Welcome to Utility Bites where we present a series of topical discussions in and around the utility space.
In this edition of Utility Bites, we are looking at various types of prepaid transaction receipts to see how the fees are applied. Each transaction taking place, will be made up of various components, which may impact on the final vend value. (see article on Understanding your Prepaid Transaction )
Depending on the purchasing channel that the end user has elected to use, will determine what channel fee will be levied by the service provider. Each channel used incurs an operational cost for the service provider that needs to be recovered from the end-user. These operational costs, amongst others, include Vat, network connections, SMS fees, 3rd party service fees, bank charges, etc.
There are 2 main categories of payment channels that end users utilise; Retail and Bank. We do have an online Credit Card option but this is only available via the vending management system Aurora. For the purposes of this article we will be focusing on the retail and bank channels as they are more widely used.
Currently at the time of writing Enbaya’s channel fee for purchasing via a retail vendor like Spar or Sasol is 10%, however if a end-user decides to make an EFT payment direct to Enbaya Prepaid Meters then they will save on the channel fee as it is cheaper at 7.5%. There is an even cheaper option by configuring and setting up recurring monthly payments, we call this option Autotility. (see article Autotility )
Before we examine a transaction receipt, we need to clarify the difference between a token and a voucher:
For our first example we are going to look at a UniPin voucher that was purchased from Spar:
As you can see the only information you have at this point is the dialing instructions and the Pin (voucher) number that must be used in order to redeem the voucher. At this point you will not know what the channel fees are or the cost per unit. Bear in mind that these costs will vary from vendor to vendor.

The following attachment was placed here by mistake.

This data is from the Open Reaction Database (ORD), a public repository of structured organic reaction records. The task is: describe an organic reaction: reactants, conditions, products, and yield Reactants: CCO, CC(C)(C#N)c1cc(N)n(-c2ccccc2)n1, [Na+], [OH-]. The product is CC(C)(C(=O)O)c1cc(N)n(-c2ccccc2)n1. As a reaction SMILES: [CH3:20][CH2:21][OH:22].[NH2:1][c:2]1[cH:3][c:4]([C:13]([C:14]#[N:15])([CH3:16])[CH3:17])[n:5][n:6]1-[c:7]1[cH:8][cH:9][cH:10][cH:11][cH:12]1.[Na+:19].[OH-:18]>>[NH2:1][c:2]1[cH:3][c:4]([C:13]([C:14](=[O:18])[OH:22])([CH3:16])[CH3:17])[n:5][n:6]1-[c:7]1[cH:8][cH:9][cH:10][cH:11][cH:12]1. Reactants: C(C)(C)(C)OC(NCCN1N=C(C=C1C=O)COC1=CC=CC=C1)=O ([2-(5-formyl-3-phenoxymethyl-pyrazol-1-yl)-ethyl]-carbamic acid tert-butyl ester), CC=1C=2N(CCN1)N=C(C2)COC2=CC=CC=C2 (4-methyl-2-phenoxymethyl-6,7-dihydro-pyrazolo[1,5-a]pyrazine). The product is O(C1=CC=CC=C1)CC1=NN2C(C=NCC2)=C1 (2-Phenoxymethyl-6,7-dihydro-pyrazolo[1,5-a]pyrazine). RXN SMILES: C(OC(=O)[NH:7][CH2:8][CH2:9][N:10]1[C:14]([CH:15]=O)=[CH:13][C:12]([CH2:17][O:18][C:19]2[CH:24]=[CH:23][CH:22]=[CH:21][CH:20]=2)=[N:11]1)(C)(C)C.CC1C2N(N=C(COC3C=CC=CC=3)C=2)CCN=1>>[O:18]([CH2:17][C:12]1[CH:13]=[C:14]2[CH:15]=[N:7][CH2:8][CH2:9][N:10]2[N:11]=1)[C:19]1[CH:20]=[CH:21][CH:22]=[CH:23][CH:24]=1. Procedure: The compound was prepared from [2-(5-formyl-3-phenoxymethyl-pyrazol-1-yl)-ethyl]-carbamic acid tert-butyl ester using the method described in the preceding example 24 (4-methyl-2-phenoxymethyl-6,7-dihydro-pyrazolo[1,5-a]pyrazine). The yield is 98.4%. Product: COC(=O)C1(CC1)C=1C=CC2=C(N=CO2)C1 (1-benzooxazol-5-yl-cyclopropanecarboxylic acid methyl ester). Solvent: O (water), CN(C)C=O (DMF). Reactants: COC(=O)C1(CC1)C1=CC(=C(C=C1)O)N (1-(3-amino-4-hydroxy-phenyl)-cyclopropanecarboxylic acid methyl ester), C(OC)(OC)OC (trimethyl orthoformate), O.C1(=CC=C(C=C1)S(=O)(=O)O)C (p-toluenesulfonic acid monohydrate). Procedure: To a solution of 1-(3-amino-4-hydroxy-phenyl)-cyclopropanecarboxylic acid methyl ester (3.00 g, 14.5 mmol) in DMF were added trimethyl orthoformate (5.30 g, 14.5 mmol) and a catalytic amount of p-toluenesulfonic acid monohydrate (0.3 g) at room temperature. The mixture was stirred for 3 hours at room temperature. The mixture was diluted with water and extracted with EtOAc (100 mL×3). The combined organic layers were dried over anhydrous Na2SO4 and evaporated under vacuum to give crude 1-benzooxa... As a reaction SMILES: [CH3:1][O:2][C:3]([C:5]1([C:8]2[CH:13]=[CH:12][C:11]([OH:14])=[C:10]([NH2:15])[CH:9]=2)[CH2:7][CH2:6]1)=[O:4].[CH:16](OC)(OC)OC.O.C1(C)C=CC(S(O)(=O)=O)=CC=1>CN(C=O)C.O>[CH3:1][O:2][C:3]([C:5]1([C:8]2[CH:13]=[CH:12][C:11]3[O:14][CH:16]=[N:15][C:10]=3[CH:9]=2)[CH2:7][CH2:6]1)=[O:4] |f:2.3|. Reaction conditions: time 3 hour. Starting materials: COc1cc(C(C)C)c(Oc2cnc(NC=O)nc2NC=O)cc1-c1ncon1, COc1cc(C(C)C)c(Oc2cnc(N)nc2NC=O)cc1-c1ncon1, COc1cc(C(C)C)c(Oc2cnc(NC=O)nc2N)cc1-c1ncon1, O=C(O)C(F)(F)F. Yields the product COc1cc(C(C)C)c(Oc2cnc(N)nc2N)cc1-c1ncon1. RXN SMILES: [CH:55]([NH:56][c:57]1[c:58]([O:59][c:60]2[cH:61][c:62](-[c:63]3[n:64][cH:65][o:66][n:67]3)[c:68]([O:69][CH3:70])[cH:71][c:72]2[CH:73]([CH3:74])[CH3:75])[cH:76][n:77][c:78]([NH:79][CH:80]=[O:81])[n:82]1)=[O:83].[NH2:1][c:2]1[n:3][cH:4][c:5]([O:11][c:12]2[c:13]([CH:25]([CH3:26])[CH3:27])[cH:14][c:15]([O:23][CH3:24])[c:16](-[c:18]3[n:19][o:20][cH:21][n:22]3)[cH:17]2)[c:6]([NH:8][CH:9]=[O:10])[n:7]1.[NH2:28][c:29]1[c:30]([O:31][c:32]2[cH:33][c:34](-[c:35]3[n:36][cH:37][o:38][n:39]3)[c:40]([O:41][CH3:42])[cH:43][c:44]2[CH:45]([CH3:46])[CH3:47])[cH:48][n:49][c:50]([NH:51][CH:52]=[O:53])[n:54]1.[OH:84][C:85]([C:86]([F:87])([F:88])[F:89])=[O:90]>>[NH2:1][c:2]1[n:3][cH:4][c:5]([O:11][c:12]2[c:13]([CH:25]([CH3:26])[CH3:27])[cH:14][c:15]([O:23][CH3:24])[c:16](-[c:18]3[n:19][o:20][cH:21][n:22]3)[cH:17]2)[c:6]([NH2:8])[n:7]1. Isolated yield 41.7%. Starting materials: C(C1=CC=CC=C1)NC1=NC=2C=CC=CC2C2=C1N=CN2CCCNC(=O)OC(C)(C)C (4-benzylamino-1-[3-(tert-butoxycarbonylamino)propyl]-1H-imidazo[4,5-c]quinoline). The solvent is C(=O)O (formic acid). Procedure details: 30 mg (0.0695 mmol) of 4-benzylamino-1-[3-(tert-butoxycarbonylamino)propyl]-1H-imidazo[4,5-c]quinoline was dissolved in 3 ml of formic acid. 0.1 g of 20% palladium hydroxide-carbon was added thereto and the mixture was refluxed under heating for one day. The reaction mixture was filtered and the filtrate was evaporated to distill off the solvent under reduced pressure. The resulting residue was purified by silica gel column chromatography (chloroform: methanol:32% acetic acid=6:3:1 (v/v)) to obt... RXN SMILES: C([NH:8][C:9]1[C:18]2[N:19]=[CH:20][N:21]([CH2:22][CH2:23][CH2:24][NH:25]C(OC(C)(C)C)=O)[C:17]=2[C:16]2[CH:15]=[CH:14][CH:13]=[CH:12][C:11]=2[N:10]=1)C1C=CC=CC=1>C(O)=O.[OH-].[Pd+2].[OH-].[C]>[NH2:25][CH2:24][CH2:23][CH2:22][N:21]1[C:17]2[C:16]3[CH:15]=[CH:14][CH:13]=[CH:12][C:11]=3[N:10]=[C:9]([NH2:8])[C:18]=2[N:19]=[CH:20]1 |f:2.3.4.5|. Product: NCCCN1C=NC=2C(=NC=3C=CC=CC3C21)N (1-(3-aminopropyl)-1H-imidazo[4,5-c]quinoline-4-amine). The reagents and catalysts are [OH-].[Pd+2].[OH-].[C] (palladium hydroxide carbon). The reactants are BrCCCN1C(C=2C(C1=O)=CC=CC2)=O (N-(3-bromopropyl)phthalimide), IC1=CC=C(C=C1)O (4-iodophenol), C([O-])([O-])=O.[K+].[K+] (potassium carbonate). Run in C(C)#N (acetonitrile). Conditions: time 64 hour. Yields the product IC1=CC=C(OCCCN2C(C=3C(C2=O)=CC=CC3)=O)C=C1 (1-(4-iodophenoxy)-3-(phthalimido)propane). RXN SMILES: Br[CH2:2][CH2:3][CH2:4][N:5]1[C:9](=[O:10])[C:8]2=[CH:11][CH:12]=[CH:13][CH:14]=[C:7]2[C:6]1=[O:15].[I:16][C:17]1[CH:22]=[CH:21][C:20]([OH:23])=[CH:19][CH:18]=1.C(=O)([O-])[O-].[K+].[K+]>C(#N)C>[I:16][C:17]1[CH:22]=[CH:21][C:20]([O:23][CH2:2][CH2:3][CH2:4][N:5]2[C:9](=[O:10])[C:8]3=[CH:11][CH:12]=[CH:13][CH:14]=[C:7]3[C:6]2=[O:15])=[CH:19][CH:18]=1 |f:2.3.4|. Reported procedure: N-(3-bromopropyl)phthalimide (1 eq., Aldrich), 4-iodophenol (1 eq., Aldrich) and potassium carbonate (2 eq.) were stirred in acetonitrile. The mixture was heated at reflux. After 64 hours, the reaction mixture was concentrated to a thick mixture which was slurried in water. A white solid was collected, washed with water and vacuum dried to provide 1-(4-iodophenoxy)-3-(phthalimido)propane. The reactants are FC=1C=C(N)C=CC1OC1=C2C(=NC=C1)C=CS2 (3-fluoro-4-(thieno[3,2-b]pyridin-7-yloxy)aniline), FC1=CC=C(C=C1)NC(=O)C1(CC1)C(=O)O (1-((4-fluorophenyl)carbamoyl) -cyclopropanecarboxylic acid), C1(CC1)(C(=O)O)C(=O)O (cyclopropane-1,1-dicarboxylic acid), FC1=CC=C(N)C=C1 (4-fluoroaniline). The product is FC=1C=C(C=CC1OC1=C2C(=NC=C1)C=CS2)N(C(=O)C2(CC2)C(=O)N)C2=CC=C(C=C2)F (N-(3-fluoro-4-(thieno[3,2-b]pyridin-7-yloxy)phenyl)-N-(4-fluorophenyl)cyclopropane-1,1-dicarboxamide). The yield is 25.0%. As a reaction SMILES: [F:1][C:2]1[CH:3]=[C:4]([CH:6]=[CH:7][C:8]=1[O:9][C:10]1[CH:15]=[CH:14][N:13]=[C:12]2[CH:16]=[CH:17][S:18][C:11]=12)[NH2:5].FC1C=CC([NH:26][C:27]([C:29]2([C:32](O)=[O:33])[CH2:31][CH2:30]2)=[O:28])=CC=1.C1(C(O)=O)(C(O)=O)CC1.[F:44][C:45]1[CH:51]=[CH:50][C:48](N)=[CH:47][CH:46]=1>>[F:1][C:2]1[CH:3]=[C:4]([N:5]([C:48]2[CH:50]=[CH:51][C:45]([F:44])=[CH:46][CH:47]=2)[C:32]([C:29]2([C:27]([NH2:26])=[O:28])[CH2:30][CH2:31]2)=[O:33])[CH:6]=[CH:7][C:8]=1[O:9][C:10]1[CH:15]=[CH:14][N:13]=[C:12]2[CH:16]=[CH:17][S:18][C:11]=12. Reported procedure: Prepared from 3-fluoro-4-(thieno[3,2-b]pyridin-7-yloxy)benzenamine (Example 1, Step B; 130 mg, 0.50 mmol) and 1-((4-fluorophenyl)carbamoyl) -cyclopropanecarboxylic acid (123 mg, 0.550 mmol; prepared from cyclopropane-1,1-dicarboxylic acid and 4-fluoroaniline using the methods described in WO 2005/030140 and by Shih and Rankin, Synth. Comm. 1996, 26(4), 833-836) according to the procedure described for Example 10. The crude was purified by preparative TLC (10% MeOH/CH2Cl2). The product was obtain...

Once you redeem the voucher, the SMS you receive will look like this:
You can now calculate the tariff you paid on this transaction – R39.13/26.36kWh = R1.48 (excl Vat) and R1.71 (incl Vat)
The next example is a Token slip that was purchased from Checkers. Let’s break it down to see what the costs are:
Now that you have the vend value (4) and number of units (5) you can calculate what you are paying per unit for this transaction.
R28 / 16.4kWh = R1.71 (incl vat) per kWh.
If this very same transaction was done via an EFT payment, the token value would then have been 17.11kWh.
The above examples are of prepaid purchases for privately managed sub meters.
In the case of Municipal prepaid meters all the service charges are normally built into the tariff so there are no separate deductions reflecting on the transaction receipt. That is not to say that the Municipality does not impose additional charges on prepaid transactions when needed.
The following is an example of a purchase done by way of the prepaid option in a banking app which is only available for Municipal meters, in this case Absa was used:
In this instance the cost per unit was: R50 / 29.4kWh = R1.70
An important point to mention here is that depending on your tariff structure it may happen that the number of units allocated to your purchase will vary during the course of the month. This will happen if you are on the Inclining Block Tariff structure, where, the more you purchase in a given month, the more you will pay per unit. (see article on IBT )
It is highly recommended that you examine your prepaid slips in detail to determine:
If you are a customer of Enbaya, by simply planning ahead of time you can save on the channel fees by using the more cost-effective options that Enbaya has to offer, like EFT and Autotility.